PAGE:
I was sitting at my desk at about 8:30 on the morning of September 11, 2001. Having worked in the Catholic/Christian-Muslim dialogue for almost 20 years, I had been recently hired to set up a new interreligious education program for a seminary in New York City. Our friary is in Greenwich Village. The loud noise of a jet flying over the house startled me enough to stand up from my desk and say, “Wow! That was low!” There was no further noise and I did not think any more of it. I returned to working on my plans for the education program.
At around 9:00 I left the house and noticed a crowd on the corner of Sixth Avenue. Although I normally would have walked in the other direction, I gave in to my curiosity and walked to Sixth Avenue. The Twin Towers, which everyone in the neighborhood used to give tourists and visitors directions, were enveloped in red flames and black smoke. From where I stood I thought the heat of the fires was making the windows of the buildings blow out. I soon realized that the shapes plummeting to the ground were not windows; they were human beings.
As I stood on Sixth Avenue just before witnessing the collapse of the South Tower, it was clear that it was an attack and not an accident. At that early hour, no one knew who was responsible. People were too stunned to think about anything other than what they were witnessing. I saw a young woman wearing a hijab, the scarf many Muslim women wear. I remember being filled with a terrible sadness. I hoped that Muslims were not responsible for this terrible act. But if Islamic terrorists were responsible, I prayed that she and other innocent Muslims would not end up “collateral damage” to what was going on before my eyes. Would the hatred that brought the World Trade Center down be directed at this young woman and my other Muslim friends and colleagues?
In the ten years since September 11, 2001, I have been to “Ground Zero” only once. I was part of a team that put together an interfaith service on a bitterly cold January night in 2002. Surrounded by Christian, Jewish, Hindu and Muslim friends and colleagues, we prayed in remembrance, we prayed for healing. The prayer service ended on a platform overlooking the gaping hole where recovery operations were still going on. The night was cold, moonless and dark; the hole was unnaturally bright, illuminated by countless work lights around the site.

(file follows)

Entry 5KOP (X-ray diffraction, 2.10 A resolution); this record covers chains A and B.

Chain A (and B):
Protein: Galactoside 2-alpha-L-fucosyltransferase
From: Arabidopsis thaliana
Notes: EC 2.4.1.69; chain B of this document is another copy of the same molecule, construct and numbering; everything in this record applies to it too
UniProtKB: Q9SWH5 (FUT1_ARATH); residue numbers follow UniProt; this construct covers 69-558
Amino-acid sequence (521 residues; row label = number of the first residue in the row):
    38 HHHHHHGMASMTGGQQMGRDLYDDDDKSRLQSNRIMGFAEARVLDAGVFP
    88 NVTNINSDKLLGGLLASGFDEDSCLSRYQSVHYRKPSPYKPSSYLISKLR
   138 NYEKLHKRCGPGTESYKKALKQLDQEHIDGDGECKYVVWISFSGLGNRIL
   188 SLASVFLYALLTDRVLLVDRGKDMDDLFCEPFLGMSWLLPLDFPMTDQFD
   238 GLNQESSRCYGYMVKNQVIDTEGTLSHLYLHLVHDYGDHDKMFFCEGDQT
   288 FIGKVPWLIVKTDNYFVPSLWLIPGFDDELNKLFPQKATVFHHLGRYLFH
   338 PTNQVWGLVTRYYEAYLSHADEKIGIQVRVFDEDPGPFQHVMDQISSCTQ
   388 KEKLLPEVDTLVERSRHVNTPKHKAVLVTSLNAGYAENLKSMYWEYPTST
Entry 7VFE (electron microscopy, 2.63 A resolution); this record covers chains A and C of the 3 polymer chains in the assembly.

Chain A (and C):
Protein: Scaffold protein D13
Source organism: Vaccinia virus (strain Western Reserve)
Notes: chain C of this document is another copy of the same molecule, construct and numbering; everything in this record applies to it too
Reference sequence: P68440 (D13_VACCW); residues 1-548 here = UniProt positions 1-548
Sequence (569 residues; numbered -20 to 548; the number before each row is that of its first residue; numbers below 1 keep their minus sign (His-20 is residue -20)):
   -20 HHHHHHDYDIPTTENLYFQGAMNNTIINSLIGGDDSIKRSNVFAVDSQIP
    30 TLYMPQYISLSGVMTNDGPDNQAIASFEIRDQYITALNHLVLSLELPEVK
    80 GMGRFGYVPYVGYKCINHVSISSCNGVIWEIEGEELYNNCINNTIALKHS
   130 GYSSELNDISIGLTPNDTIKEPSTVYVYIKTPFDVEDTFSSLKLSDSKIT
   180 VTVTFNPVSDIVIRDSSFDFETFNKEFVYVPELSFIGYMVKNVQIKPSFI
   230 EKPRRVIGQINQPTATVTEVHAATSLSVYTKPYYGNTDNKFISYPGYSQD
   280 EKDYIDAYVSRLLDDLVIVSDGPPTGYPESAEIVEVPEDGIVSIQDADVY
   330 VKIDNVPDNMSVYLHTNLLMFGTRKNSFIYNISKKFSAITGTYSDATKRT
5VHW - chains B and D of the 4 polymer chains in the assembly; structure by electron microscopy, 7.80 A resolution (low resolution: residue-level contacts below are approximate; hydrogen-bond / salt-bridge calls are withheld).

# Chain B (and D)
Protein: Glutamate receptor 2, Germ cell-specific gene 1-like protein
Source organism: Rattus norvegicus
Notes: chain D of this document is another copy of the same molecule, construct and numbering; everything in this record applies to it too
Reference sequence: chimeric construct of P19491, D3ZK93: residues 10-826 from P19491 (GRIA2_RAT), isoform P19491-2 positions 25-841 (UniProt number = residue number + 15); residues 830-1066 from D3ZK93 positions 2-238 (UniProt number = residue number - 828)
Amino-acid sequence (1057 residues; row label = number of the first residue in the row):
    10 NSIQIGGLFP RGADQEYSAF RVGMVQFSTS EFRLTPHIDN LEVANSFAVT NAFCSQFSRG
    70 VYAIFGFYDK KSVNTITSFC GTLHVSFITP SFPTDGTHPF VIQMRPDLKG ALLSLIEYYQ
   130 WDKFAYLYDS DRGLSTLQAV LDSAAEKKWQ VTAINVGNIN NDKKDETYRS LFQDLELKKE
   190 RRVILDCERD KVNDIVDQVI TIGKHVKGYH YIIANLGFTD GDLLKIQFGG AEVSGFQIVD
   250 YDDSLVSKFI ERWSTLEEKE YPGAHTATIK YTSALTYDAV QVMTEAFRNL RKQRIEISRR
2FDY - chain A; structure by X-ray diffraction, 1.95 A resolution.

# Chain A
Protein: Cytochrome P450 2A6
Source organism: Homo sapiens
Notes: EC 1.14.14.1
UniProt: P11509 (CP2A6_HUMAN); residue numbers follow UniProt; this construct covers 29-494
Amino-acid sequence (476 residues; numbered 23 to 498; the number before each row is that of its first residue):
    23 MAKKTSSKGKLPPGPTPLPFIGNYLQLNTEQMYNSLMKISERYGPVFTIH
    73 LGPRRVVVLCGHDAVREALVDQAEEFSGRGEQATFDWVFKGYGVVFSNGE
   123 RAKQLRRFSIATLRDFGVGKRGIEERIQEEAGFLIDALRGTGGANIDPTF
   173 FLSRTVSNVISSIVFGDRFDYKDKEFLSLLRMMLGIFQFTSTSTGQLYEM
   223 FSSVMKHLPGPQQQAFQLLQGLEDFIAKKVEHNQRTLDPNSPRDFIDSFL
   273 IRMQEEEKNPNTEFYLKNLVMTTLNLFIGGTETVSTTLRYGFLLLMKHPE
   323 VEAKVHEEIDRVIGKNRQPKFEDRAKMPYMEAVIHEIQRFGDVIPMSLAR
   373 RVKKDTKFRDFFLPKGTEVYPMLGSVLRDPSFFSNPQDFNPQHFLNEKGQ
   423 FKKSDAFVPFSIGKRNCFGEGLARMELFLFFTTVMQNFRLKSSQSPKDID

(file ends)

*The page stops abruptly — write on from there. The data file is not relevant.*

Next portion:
We are approaching the 10th anniversary of the attack. I do not plan to visit Ground Zero. I am not ready to do that. I do not personally know anyone who died on September 11, 2001, although most of the men in the firehouse around the corner from where I live lost their lives. If I cannot bring myself to go to Ground Zero, I can barely comprehend the anguish, pain and, yes, anger of those who lost relatives and loved ones. That loss can never be undone, never be made right.
One of the most difficult aspects in Christianity — and also one its foremost characteristics — is the challenge of Jesus to “love your enemies, do good to those who hate you, bless those who curse you, pray for those who treat you badly” (Luke 6:28 and elsewhere). Paul repeats the command “bless those who persecute you; never curse them, bless them. … Never repay evil with evil. …” (Romans 12:14, 17).
Looking ahead to the liturgical readings for the upcoming month, I was struck by the first reading for the 24th Sunday in Ordinary Time, which falls on the anniversary of the 9/11 attacks:
The vengeful will suffer the Lord’s vengeance,
For he remembers their sins in detail.
Forgive your neighbor’s injustice;
Then when you pray, your own sins will be forgiven.
Could anyone nourish anger against another
And expect healing from the Lord? …
If one who is but flesh cherishes wrath,
Who will forgive his sins? (Sirach 27:1-9 passim)
The reading for the 24th Sunday in Ordinary Time in the Latin Rite was not chosen because of 9/11. It just happens this year to coincide with the tenth anniversary. After the reading is proclaimed, the lector will say “The Word of the Lord” and the congregation will respond “Thanks be to God.” The Word of the Lord? What does that mean to me? And what does this particular word mean to me on this particular and painful occasion? Will I choose to ignore what I have just acknowledged as God’s Word? Or will I reject it outright?
In a way that is almost eerily prophetic, this reading is challenging us Christians to give witness in a way we rarely have the opportunity to do. The Word is not calling us to minimize or forget our pain and loss, much less the pain and loss of others. Nor is it calling us to call evil “good.” It is, however, challenging us in a most disturbing way to give witness to our conviction that love is more powerful than hate, forgiveness more God-like than vengeance and healing more powerful than death.
Rev. Elias Mallon is CNEWA’s Education & Interreligious Affairs Officer.